Neuhaus was first a man of the left, then a man of the right -- yet entirely consistent on the things that matter most. Having marched with King in what he called the "essentially Christian civil rights movement," he found the natural extension of those ideals in the pro-life movement -- both involved the same desire to expand the American circle of inclusion and protection.
According to his friend George Weigel of the Ethics and Public Policy Center, Neuhaus was led toward both involvements by his own pastoral experience in the 1960s and '70s at St. John the Evangelist, a minority church in a rather tough section of Brooklyn. "At the time," says Weigel, "people were starting to talk about the 'quality of life' with high-sounding purpose. Richard looked out on his parish and not a single one had 'quality of life' by this definition. So what to do? Should they be ignored? Eliminated?" Neuhaus decided to care for human lives without exception -- leading him to eventually oppose what he called the "unlimited abortion license." And he never ceased to ask the embarrassing question: How is it that contemporary American liberalism became indifferent to the weakest members of the human community?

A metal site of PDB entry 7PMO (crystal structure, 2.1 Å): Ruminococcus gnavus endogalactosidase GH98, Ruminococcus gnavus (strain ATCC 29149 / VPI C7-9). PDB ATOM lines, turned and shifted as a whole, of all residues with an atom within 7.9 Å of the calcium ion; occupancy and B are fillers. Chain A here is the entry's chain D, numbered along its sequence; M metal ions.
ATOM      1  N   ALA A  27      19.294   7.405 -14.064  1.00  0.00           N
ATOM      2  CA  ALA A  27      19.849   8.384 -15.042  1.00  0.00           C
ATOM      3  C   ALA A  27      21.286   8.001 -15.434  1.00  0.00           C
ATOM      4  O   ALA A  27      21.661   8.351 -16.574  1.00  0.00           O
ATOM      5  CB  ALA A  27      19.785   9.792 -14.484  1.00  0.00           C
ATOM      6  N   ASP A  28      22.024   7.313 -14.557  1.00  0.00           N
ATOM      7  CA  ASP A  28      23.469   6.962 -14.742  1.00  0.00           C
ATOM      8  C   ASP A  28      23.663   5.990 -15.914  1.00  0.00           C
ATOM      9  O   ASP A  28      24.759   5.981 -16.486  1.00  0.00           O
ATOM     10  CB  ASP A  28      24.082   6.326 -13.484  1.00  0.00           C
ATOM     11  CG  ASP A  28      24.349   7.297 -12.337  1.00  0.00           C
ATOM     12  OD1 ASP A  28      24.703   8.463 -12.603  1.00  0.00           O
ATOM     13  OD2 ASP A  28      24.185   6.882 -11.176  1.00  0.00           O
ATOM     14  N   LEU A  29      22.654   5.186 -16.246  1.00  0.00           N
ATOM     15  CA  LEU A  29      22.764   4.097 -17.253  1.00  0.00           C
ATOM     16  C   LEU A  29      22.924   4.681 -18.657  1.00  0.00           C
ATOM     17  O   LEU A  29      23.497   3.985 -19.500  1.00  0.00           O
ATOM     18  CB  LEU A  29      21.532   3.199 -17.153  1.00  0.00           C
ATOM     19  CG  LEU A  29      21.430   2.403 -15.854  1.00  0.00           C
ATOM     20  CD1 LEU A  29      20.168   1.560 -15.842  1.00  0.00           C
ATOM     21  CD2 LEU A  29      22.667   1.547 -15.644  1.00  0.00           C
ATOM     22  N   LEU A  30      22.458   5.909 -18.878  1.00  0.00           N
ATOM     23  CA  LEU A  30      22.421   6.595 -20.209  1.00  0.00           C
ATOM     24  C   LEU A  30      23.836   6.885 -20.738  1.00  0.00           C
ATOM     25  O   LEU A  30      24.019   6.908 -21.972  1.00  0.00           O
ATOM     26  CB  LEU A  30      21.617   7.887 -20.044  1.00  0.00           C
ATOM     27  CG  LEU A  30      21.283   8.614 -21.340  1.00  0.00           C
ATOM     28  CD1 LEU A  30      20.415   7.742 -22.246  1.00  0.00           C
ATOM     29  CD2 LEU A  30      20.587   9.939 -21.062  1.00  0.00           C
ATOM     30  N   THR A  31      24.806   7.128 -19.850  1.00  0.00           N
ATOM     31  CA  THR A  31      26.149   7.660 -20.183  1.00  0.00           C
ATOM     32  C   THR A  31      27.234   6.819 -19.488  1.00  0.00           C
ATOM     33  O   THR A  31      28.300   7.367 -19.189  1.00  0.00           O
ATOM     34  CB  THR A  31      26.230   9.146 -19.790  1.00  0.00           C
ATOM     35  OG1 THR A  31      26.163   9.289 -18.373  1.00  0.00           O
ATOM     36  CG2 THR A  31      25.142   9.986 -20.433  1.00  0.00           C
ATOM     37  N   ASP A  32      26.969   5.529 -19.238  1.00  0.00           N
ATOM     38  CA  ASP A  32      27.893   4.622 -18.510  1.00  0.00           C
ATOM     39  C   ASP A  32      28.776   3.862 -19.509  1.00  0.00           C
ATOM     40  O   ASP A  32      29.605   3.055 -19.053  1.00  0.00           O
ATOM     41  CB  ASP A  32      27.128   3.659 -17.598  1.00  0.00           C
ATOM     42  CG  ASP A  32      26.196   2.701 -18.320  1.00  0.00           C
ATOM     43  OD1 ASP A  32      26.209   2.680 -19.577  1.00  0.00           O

Attacked by a vicious cancer in 1993, the pro-life Neuhaus spent much time reflecting on death. His essay "Born Toward Dying" provides a witty, unsparing description of how the prospect of death is so mundane -- and yet fills our entire mental sky. It is all there: the impatience with comforters, the indignities of modern medicine, the tendency to see death at work everywhere -- the skull beneath every approaching face.
And yet, in the midst of decay, Neuhaus was given an enigmatic assurance. He reported seeing two "presences" at the foot of his hospital bed, and hearing a voice or voices assuring him: "Everything is ready now." It was, he wrote, "as powerfully confirmed by the senses, as anything I have ever known."
Neuhaus was given 16 more years after this near-death experience -- more than he once expected, and not enough. But in the end, I have no doubt that everything was ready.